Green Mountain College sells at auction far below asking price

Published: Aug. 18, 2020 at 6:57 PM EDT
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POULTNEY, Vt. (WCAX) - Tuesday afternoon, Green Mountain College in Poultney sold for $4,550,000. That’s a much lower price than the original asking price of $20,000,000.

Curious community members watched the auction on a screen at the former Green Mountain College. Down the hall, the bidding took place with Maltz Auctions employees and potential buyers the only ones allowed in the room.

The bidding began at $3 million. That's $17 million under what the campus was appraised at in 2016.

Raj Bhakta became the new owner of the campus in just under 20 minutes. At this time, he is not discussing his future plans.

Raj Bhakta had the winning bid on Tuesday for the former Green Mountain College campus.
Raj Bhakta had the winning bid on Tuesday for the former Green Mountain College campus.(WCAX)

“We’re going to do great things in Poultney and Vermont and in America, and we’ll have more to say later. Thank you very much,” Bhakta said.

You might member Bhakta. He was the founder of WhistlePig whiskey in Shoreham but was eventually bought out.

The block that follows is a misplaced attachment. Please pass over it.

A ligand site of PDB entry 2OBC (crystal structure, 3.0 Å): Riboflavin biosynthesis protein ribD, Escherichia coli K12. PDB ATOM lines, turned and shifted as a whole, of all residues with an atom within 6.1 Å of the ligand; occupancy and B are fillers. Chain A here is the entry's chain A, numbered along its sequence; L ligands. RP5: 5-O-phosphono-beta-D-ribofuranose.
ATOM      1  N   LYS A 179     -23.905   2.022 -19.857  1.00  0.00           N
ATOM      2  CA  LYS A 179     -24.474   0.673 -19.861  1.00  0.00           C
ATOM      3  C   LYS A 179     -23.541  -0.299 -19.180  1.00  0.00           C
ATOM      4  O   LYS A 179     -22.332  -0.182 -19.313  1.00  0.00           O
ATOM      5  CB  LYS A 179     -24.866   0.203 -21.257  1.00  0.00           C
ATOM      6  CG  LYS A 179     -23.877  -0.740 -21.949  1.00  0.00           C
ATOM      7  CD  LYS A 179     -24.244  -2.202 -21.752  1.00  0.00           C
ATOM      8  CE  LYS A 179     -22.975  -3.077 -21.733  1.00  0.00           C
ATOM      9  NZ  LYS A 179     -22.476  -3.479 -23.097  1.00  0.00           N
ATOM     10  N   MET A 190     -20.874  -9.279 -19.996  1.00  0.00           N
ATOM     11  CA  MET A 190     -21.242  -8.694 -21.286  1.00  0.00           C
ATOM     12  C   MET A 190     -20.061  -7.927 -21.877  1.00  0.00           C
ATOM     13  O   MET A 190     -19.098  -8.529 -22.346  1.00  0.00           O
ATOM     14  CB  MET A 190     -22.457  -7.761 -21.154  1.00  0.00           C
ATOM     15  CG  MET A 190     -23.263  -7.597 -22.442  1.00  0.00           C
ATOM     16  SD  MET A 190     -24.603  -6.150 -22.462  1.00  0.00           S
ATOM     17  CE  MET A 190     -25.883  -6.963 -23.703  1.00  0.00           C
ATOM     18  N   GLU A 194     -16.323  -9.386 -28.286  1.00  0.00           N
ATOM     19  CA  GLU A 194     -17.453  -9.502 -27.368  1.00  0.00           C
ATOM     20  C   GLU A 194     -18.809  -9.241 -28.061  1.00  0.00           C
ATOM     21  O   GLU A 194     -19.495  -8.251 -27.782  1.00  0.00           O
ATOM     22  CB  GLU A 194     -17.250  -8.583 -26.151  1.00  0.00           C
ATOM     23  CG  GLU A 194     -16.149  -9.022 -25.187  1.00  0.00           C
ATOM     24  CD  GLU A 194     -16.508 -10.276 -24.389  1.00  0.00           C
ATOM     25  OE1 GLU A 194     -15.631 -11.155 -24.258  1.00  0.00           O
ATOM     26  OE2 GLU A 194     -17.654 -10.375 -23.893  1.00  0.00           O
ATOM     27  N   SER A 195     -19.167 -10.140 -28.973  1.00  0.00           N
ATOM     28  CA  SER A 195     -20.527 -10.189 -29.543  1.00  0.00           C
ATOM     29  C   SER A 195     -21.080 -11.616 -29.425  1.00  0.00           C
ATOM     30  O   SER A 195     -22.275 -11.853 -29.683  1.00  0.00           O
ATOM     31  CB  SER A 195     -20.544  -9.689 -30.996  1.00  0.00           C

James Gansley graduated from Green Mountain College in 2015. He is surprised how little the campus sold for, but says the land has great potential.

"I hope it's still some sort of educational institute and people come here to learn and find themselves and get in touch with the universe," Gansley said.

Poultney's town and village manager, Paul Donaldson, is optimistic.

"I look at it as the beginning for the future of Poultney," Donaldson said.

He hopes Bhakta will work with the community and bring vibrancy to the area.

After the auction, community members in the room chatted amongst themselves and told me the final bid was much lower than they originally anticipated.

"The town is possibly a little disappointed that the bid was so low considering the original asking price was much higher," said Sarah Pelkey, the Poultney town economic development coordinator.

Pelkey's job was created when the campus closed to help sustain the town while transitioning the college.

“It’s a beautiful space, a beautiful campus and somebody definitely got a steal today,” Pelkey said. “So, hopefully, they will be the right people for the community and they will all be able to integrate into what happens here.”

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